Holiday bills have you worried? Bracing for your mortgage payment to reset higher? Have a certificate of deposit coming due?
In all three situations, the Federal Reserve plays an underlying role. And since September, that role has been to help push the interest rates on your credit card, mortgage and savings accounts lower.
On Tuesday, the Fed lowered its benchmark rate to 4.25 percent from 4.5 percent, its third cut this year.
In a falling rate environment, here's what to expect, and what you may want to do to make the best of it:
-- Monitor mortgage rates
If you have an adjustable-rate mortgage that is about to reset, you could just get a break.
Following Fed movements, the one-year Treasury index, a popular benchmark for ARMs, has dropped to 3.2 percent from 5 percent this summer.
The difference translates into huge savings for ARM borrowers, said Greg McBride, senior financial analyst for Bankrate.com.
Let's say you have a $200,000 mortgage balance, and your interest rate is the index plus 2.5 percentage points.
Assuming you have 27 years remaining on the loan, your monthly payment would go up $140 if your loan adjusted now.
Last summer, the payment would have jumped $370--a difference of $2,760 over the course of a year.
"Someone is going to be able to make that payment, stay on time and keep their home," McBride said.
If your rate has reset, you may want to consider swapping your ARM for a fixed-rate, 30-year mortgage. Although the Fed has little influence over long-term rates, concern about the housing market and its impact on the economy have lowered fixed mortgage rates.
If you don't qualify to refinance because of poor credit, then you may be able to temporarily freeze your current rate.
President Bush this month announced plans to allow some subprime borrowers to lock in their existing mortgage rates for five years. There are many restrictions, so to see if you qualify call 888-995-HOPE.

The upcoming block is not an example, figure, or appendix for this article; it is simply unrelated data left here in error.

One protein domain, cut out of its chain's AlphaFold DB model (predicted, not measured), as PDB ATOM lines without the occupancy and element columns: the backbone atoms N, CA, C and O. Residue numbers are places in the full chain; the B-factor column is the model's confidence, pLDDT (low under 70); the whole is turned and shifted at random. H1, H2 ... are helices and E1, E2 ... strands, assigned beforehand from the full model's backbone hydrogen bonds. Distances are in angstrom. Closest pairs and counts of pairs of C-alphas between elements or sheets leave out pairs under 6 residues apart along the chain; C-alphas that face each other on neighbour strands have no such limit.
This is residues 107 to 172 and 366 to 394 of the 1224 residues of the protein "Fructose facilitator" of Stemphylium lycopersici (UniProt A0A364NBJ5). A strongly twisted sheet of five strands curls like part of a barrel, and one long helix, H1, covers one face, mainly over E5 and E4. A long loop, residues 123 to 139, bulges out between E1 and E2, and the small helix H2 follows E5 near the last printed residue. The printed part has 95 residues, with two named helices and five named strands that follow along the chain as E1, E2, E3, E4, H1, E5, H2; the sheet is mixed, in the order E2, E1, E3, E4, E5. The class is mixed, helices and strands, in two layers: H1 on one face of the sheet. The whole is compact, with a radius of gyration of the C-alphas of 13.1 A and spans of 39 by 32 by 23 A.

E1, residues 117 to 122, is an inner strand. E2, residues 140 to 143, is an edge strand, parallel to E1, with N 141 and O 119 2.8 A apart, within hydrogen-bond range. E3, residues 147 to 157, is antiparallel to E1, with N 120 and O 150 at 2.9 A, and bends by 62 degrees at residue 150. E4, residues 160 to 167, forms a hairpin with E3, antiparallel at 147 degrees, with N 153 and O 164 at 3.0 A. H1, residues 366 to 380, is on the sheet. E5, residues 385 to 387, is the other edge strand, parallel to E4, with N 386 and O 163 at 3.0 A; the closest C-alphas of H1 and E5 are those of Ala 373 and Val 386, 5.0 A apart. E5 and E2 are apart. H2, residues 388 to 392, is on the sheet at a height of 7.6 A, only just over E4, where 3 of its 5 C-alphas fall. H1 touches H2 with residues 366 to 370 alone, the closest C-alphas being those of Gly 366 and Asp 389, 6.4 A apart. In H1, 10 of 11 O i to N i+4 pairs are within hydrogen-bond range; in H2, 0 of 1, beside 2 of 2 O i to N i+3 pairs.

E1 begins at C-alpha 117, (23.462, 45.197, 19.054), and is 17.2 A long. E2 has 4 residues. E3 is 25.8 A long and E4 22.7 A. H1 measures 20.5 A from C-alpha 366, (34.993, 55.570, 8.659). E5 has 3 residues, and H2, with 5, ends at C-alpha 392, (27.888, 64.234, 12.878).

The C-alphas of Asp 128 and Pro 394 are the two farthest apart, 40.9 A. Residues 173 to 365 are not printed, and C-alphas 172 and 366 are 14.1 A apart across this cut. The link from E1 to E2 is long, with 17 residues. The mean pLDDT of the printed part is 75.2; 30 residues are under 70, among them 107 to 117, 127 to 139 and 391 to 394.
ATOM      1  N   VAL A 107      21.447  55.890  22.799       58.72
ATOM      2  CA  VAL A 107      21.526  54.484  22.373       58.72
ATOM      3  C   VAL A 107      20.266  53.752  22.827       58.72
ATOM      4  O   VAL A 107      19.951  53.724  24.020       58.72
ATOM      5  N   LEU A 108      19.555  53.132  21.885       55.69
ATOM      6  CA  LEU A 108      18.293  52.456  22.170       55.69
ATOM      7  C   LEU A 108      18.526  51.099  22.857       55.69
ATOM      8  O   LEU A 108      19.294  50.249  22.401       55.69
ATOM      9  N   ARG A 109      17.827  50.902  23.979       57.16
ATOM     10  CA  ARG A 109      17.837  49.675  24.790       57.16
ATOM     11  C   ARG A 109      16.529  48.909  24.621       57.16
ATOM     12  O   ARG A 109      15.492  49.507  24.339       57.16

-- Snag a lower credit card rate
Interest rates on credit cards have edged lower, just in time for holiday shopping. Borrowers with existing cards and a spotless payment history have benefited the most.
"Many credit card issuers had hiked rates for new cardholders in the late summer and early fall," said Justin McHenry, research director for IndexCreditCards.com. "So all the Fed's cuts really did was to bring the average rates back down to where they'd been over the last year and a half or so."
Today, the average non-rewards card charges 14.22 percent.
If your interest rate is higher, call your bank and ask for a better deal. The issuer is more likely to acquiesce if you've been making on-time payments or you can point to other low-rate offers.
You can shop for cards at IndexCreditCards.com, CardWeb.com and CardRatings.com. The best rates are reserved for applicants with strong credit histories. Improve your chances by making on-time payments for at least six months and paying down your balances.
-- Keep high savings yields
Falling interest rates tend to push yields on cash accounts lower. So far, though, the effect has been minimal because of steady competition among banks for deposits.
So online savings accounts that once paid 5 percent may still offer yields of 4.5 percent or more. And you still can find certificates of deposit that pay out 5 percent, though it may take some research. Dig up deals at BankingMyWay.com.
There's no guarantee, however, that these yields will continue. If you don't need your cash immediately, consider locking in with a certificate of deposit. Normally, the longer a CD's term, the higher the yield. But one-year and five-year CD yields are neck and neck, meaning banks may expect rates to stay where they are--or continue to fall.
"Evaluate your time horizon first," McBride said. If you have more than a year, he said, then remember this: "With a shorter maturity, you might not be able to reinvest at the same rates you see today."
E-mail Carolyn Bigda at email@example.com.Copyright © 2015, Los Angeles Times